Early industrialized societies benefited from high EROI from fossil fuels and large energy surpluses. Capital and energy substituted for labour. Food, fodder and fuel could be provided with fewer workers, permitting an expansion of non-primary sectors. The range of goods and services expanded. In the United Kingdom, energy and food expenditures fell to 20% as a proportion of GDP in 1830 from 50-80% prior to the industrial revolution (Day et al. 2018). But EROI of global oil reached its maximum value of 50:1 in the 1930s and has fallen since then to about 10-15:1 today (Court & Fizaine 2017). Modern industrial high-tech agriculture now consumes a staggering 10 calories of energy for every calorie of energy (food) delivered to the market, i.e. EROI of 1:10. Rending much of agriculture a net energy loss and completely unviable without fossil fuels.

As EROI of fossil fuels continues to fall an increasing amount of energy will be needed simply to provide energy and food to society. Leaving less energy over for other sectors of the economy such as education, health care etc. The only way to get out of this trap is to switch to renewable energy sources and promote small-scale, local, agroecological food production that can generate high yields but in a more diffused manner. Just like renewable energy technologies. Thus there needs to be a transition from centralised to decentralised energy and food production. Very few believe we can replace all fossil fuels with biofuels or electricity, especially in the agricultural industry that is very reliant on diesel as transport fuel. Furthermore, even if some farms could make such a shift in fuel use they would still be unsustainable if they continue to erode soils, eradicate biodiversity, deplete freshwater sources and pollute the environment. Even FAO recognizes this dilemma and now promotes agricultural practices in line with ecosystem-based management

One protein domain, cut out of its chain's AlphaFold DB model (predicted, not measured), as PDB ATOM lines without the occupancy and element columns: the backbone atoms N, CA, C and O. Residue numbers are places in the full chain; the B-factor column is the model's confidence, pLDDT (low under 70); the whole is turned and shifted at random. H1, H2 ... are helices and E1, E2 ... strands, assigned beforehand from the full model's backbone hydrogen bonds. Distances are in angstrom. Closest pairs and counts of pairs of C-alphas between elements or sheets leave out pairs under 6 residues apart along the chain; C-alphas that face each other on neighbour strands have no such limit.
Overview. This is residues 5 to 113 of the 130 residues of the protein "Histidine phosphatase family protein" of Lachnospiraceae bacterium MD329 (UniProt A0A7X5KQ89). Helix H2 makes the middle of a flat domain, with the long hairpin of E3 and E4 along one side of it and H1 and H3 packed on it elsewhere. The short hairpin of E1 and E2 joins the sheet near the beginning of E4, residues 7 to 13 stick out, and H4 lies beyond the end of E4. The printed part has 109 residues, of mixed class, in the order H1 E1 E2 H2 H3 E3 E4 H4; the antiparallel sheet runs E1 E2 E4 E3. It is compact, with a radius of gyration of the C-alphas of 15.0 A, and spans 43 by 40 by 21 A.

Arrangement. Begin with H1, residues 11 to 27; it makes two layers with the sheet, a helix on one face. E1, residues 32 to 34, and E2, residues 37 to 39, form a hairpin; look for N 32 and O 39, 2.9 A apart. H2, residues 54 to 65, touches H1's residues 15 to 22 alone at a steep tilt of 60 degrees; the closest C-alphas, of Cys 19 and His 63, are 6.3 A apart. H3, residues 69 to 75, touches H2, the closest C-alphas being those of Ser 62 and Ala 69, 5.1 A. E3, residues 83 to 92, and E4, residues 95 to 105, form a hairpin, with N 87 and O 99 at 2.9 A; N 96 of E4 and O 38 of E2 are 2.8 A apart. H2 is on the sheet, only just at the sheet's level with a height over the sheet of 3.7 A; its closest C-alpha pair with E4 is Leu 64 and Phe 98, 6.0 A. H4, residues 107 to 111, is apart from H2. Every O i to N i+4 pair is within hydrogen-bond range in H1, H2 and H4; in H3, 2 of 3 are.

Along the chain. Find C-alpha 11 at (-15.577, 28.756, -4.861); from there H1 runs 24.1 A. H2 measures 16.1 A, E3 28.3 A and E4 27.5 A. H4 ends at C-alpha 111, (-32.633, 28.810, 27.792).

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Is there such a thing as natural rights?

Garden of Gods. Credit. John Fowler CC-BY 2.0

Europeans have for the last 30 years lived in their own little bubble of financial scams protected by American hegemony, but that is now imploding by debt deflation and utter disgust with the ruling elite. And while criticising the current neoliberal economic paradigm is one step in the right direction there still seems to be an unwillingness to reflect upon our deeper values, about rights and freedoms, that ultimately led us here.

We live on a finite planet that is now full of people but running low on resources. Our social contracts and economic frameworks developed during a time when the world was less crowded and had plenty of resources. Disregarding biophysical realities is not an option anymore. Therefore one must ask, are those social constructs of ours still valid?